1. Thank you so much Vanessa! What you said is very helpful, it helps make me see that I am doing the best I know how to do in a very difficult situation. I needed to see that.

      I have not looked into online groups, so you brought up a very good thing. I will start looking into one this weekend. With the Christmas holiday coming up I feel a bit overwhelmed and so very sad that we have no money for it. But we will survive and with friends like you it makes it so much easier. So thank you again!


  10. I read this a couple of days ago, Jackie and then my internet connection went down and I couldn’t respond. But this is good because it’s given me time to think about your situation.
    I go ‘in and out’ of the carer role with my hubby for reasons I wont mention here and it can be an absolute nightmare. To me it’s like living with a ghost in the house – sometimes they make a mess or a noise but mostly they’re just something you tiptoe around so you don’t raise their ire. I know this sounds harsh, but it’s true. When you’re with someone who doesn’t fully appreciate what you do for them and how much angst you have for their health it’s extremely frustrating. When they don’t want to help themselves you find yourself crying from nothing other than pure frustration. The most important advice I can give you is that you must look after yourself as a number one priority – even if that means sitting alone with headphones on listening to your favorite music once and a while. If you have a friend you can do coffee with, that’s even better. I’m lucky (which is a really odd way to look at this) in the sense that my best friend’s husband is an alcoholic and we meet once a week for lunch to compare notes and boost each others confidence. ‘They’ say the only way to manage it is to leave the situation, but sometimes we just don’t have that option so we have to manage it the best we can. Hugs to you, my darling. Anytime you want to talk I’m here xxx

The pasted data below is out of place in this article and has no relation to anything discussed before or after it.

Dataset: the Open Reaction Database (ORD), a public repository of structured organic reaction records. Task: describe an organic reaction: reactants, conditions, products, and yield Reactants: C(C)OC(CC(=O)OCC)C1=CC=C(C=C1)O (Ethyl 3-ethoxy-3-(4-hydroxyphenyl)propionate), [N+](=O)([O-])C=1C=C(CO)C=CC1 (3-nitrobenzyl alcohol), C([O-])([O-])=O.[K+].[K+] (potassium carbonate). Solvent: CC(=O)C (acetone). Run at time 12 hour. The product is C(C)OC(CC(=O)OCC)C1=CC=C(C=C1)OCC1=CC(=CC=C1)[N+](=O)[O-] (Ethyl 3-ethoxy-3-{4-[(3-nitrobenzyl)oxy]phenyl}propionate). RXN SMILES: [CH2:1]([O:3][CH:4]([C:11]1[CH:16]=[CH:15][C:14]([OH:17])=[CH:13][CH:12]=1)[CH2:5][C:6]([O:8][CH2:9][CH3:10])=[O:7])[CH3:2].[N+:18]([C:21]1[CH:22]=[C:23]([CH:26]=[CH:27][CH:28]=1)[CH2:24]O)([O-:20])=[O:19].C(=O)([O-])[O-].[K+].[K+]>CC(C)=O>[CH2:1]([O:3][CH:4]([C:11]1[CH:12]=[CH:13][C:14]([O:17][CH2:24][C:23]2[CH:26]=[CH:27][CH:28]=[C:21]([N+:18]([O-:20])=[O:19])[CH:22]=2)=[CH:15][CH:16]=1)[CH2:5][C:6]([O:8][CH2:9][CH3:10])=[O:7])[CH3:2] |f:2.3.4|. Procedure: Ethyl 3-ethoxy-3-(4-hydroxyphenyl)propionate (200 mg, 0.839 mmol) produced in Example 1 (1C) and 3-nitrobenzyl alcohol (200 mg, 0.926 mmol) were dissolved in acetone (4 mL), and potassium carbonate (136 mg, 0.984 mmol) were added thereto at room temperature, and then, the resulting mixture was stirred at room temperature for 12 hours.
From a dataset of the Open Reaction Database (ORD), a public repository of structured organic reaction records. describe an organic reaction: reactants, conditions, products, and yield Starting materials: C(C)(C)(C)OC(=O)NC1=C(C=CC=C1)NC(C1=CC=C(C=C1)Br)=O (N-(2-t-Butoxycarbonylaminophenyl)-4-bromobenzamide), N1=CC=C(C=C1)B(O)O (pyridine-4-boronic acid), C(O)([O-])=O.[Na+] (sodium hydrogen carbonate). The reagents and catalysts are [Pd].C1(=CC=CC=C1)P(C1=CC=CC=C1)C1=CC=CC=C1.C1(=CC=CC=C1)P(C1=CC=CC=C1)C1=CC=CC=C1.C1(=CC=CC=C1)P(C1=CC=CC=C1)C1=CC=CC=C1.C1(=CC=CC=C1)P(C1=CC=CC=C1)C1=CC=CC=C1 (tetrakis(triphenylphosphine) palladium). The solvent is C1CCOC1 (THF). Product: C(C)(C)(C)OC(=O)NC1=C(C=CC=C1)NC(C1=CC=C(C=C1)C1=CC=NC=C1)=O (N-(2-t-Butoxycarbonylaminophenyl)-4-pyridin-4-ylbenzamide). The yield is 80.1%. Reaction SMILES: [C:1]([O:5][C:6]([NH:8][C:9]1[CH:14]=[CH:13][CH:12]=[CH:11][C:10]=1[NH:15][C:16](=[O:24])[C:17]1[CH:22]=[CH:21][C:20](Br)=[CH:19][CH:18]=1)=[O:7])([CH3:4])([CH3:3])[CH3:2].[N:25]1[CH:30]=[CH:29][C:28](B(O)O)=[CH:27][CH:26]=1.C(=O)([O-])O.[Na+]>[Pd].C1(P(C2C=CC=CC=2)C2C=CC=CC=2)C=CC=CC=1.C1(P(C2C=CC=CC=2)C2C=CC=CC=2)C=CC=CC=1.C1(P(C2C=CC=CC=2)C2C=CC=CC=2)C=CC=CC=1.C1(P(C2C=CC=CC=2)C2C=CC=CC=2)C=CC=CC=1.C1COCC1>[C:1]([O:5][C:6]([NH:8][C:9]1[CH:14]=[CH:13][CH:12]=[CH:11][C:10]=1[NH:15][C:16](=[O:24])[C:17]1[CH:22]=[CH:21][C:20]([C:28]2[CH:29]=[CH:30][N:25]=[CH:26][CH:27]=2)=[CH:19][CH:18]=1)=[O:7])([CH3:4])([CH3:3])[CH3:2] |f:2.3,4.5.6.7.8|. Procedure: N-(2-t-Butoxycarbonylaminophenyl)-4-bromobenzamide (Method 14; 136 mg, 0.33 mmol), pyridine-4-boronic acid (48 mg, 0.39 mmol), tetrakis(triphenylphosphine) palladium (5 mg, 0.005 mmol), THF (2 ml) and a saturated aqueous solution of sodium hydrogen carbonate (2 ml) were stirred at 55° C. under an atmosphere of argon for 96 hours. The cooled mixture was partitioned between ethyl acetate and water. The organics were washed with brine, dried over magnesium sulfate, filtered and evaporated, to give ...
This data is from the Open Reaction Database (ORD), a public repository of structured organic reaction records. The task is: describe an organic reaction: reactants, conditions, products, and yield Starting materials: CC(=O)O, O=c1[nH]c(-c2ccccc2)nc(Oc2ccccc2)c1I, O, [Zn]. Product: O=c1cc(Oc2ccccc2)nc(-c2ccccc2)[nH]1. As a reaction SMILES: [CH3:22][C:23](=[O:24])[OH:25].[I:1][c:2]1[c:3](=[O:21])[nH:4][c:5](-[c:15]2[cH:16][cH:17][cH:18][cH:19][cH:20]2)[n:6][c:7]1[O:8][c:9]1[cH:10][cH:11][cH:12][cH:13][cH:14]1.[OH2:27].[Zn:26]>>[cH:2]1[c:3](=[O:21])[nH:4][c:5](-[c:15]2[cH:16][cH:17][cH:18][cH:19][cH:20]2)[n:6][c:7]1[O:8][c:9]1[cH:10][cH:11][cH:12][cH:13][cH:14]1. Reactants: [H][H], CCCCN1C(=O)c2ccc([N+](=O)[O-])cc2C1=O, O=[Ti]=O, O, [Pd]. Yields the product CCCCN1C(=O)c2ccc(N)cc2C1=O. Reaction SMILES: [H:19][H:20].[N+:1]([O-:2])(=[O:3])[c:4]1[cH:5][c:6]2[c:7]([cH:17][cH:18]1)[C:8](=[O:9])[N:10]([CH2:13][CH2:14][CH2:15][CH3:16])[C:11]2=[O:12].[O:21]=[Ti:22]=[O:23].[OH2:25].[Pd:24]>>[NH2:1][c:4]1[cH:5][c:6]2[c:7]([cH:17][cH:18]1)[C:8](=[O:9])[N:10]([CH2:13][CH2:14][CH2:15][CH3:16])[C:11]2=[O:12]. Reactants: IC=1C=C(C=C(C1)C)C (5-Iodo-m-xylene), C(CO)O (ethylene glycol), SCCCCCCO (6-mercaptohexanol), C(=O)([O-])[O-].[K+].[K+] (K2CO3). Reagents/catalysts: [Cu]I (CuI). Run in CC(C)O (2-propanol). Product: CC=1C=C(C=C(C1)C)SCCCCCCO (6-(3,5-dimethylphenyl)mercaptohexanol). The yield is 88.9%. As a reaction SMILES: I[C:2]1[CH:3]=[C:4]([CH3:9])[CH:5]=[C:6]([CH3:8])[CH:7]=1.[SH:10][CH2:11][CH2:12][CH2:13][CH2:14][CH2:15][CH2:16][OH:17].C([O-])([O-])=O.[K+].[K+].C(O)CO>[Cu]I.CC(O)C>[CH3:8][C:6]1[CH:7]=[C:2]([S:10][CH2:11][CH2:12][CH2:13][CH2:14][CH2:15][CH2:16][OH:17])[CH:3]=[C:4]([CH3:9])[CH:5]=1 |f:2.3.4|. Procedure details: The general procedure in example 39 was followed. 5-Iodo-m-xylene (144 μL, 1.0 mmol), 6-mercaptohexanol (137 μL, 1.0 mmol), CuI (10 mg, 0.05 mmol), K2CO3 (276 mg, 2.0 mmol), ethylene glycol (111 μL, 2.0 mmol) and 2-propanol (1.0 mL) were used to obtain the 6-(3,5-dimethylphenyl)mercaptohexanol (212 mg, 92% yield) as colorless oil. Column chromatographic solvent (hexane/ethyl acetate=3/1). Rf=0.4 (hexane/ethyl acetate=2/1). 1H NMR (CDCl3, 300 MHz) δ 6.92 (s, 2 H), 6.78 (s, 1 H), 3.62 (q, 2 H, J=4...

1. Dear Dianne! Thank you so much for your very wise advice. Sometimes it’s so hard to find some time to myself where I can just ‘be’. I’m also the type of person that needs her quiet time or she just loses it. I don’t get much quiet time anymore and it is wearing me down. I may email you if I can? Well I know I can. Thank you again. xxx


  11. Dear Jackie, oh, Jackie.

    Now that Poblano is over, I have the chance to think about what to say about The Post. I know this is so hard, so very, very hard.

    Setting some foundation … I was laid off from working for the same daily newspaper after 29-plus years, and am now piecing together numerous parttime freelance projects out of my home, making far less than my prime breadwinning salary, and my wife has become the financial rock. For 22 months now, I’m still looking for a solid and rewarding 40-hour job here. We own our home outright, and I’m turning 57 this month, nearing early retirement age. Karen is wonderful about it, like you are, but I nevertheless worry sometimes that she will tire of our slide in combined earnings as I continue to come in also-ran at finalist job interviews, as I have in a handful. There’s my back story. Different but some similarity …